FIG. 3 shows an additional embodiment of the device in which the identical parts are labeled with the same numbers as in FIG. 1. The third line (24) has a first and a second end. The first end may be connected to patient (P) and the second end is connected to the fluid feed inlet (22) of the unfiltered side of a filter (20). The filter (20) has a filtered side next to the unfiltered side, each separated from the other by, at a minimum, filter material. The fourth line (27) has a first and a second end. The first end is connected to the fluid discharge outlet (26) of the unfiltered side of a filter (20) and the second end may be connected to the patient (P). The bodily fluid, which enters through the fluid feed inlet (22) to the unfiltered side, can partially leave through the fluid discharge outlet (28) of the filtered side. The filtered bodily fluid is then fed by the first line (10) to the irradiation unit for bodily fluids (14), and can subsequently flow via the second line (12) optionally through a photoisomer-removal unit (18). The filtered, irradiated bodily fluid again enters the filter (20) via the fluid feed inlet (29) of the filtered side and exits via the fluid discharge outlet (26) of the unfiltered side into the fourth line. The unfiltered bodily fluid and the filtered, irradiated and optionally photoisomer-free bodily fluid converge again in the fourth line (27). When dealing with a bodily fluid such as blood, only the blood plasma is irradiated, as all cellular components of blood are isolated by the filter (20). A cell separator (e.g. a centrifuge) can be used as an alternative to the filter (20) to separate blood into plasma and cellular components.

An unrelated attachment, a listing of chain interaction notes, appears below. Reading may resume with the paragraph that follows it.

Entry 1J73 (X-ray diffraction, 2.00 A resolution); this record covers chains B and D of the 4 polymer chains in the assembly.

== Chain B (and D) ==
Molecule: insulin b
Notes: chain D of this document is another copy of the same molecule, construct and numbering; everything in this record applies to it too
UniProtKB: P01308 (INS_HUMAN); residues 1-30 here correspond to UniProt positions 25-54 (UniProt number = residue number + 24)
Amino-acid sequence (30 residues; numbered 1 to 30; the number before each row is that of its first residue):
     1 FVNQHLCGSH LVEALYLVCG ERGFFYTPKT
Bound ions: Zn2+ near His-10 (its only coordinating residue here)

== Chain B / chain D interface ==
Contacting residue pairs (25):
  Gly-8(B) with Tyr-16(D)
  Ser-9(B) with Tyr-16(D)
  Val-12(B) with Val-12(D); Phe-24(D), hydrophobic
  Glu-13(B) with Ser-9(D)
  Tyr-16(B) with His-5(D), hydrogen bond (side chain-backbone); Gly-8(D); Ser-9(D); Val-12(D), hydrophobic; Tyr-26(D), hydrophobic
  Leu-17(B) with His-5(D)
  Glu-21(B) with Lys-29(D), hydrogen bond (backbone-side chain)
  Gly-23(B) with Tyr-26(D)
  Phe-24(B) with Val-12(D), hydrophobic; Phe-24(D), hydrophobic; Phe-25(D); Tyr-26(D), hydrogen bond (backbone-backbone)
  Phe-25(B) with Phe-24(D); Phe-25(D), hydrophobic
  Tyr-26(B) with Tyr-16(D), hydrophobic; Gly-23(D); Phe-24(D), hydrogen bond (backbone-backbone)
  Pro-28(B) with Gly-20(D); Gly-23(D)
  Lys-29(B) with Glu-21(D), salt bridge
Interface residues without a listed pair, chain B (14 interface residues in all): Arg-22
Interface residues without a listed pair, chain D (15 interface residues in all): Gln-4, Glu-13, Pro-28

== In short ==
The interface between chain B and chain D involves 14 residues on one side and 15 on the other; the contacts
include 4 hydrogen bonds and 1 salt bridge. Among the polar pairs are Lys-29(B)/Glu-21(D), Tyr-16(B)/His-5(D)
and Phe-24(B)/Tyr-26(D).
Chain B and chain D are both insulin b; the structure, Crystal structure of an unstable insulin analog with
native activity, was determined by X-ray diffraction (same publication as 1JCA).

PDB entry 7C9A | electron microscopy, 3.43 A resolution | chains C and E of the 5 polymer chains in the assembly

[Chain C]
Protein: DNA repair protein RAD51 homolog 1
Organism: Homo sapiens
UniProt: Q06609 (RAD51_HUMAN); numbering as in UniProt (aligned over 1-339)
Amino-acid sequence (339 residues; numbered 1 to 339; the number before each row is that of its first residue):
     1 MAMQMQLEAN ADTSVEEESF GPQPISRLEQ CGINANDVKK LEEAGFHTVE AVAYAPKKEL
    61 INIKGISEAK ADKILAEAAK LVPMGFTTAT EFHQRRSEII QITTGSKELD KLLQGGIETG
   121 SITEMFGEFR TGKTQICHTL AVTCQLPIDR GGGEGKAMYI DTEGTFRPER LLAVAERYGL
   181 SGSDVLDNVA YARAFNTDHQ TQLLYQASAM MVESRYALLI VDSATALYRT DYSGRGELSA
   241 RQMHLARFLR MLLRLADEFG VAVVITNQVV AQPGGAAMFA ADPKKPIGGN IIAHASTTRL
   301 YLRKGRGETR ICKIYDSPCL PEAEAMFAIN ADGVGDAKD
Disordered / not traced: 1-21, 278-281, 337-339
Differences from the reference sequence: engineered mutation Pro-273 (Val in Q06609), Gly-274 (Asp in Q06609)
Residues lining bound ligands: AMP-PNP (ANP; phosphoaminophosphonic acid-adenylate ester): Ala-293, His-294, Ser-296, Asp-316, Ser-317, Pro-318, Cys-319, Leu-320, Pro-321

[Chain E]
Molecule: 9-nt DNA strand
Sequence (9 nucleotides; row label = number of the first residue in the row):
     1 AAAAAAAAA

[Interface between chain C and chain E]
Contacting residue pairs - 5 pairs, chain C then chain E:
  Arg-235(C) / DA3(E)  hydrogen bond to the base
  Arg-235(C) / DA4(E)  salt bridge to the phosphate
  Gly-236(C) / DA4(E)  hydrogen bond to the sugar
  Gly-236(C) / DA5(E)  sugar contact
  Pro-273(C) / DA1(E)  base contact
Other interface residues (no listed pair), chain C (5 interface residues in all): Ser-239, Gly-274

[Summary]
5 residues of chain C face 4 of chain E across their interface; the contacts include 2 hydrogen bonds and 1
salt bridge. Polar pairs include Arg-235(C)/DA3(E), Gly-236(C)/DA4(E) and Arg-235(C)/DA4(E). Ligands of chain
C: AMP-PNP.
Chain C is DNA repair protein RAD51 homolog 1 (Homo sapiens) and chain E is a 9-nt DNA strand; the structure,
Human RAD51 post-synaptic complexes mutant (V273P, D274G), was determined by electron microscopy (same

An advantage of the device described in this invention is the greater effectiveness of limited irradiation vis-ŕ-vis whole-blood irradiation. As hemoglobin also demonstrates absorption of light in this spectrum, one can avoid unwanted reactions which may arise from high light-intensity, such as warming or photoreactions.

The fluid flow rate on the filtered side can be considerably greater than that on the unfiltered side—i.e., recirculation dominates on the filtered side—through the use of an adjustable fluid feed unit (16) in the first (10) or second (12) line and an adjustable fluid feed unit in the third (24) and/or the fourth (27) line. The photoisomer-removal unit is better utilized in this situation, as the filtered fluid flows through the unit multiple times.

If the filter (20) is a dialyzer, an albumin solution exists on the permeate side of the dialyzer. Bilirubin then diffuses out of the bodily fluid without albumin to the permeate side of the dialyzer. There it is converted by irradiation into its photoisomers and removed by the photoisomer-removal unit (18), i.e. the photoisomers do not return to the patient (P). The removal of bilirubin with the help of the photoisomer-removal unit (18) is markedly more effective, as the binding constants of Z,E-bilirubin and cyclobilirubin to albumin are considerably smaller than the binding constant of Z,Z-bilirubin to albumin.

FIG. 4 shows an additional preferred embodiment which is similar to and based upon that in FIG. 3. The embodiment per FIG. 4 has an adsorber (30) located in the first line (10) prior to the irradiation unit for bodily fluids (14), and the optional photoisomer-removal unit (18) is located in the fourth line (27) only after the combination of unfiltered bodily fluid and filtered, irradiated bodily fluid. Other albumin toxins can be bound in the device through the combination of the original device specified in the invention with an adsorber, so that in one step both bilirubin and unwanted toxins can be removed from the blood.

FIG. 5 shows an additional preferred embodiment which is similar to and based upon that in FIG. 3. In the embodiment per FIG. 5, the irradiation unit for bodily fluids (14) is located in the fourth line (27) after the combination of unfiltered bodily fluid and filtered fluid treated by the adsorber. In addition, the optional photoisomer-removal unit (18) is located in the fourth line (27) after the irradiation unit for bodily fluids (14).

FIG. 6 shows the photoisomerization of 4Z,15Z-bilirubin to 4E,15Z-bilirubin and 4Z,15E-bilirubin as recognized in the state of the art.

FIG. 7 shows the photoisomerization of 4Z,15E-bilirubin to cyclobilirubin as recognized in the state of the art.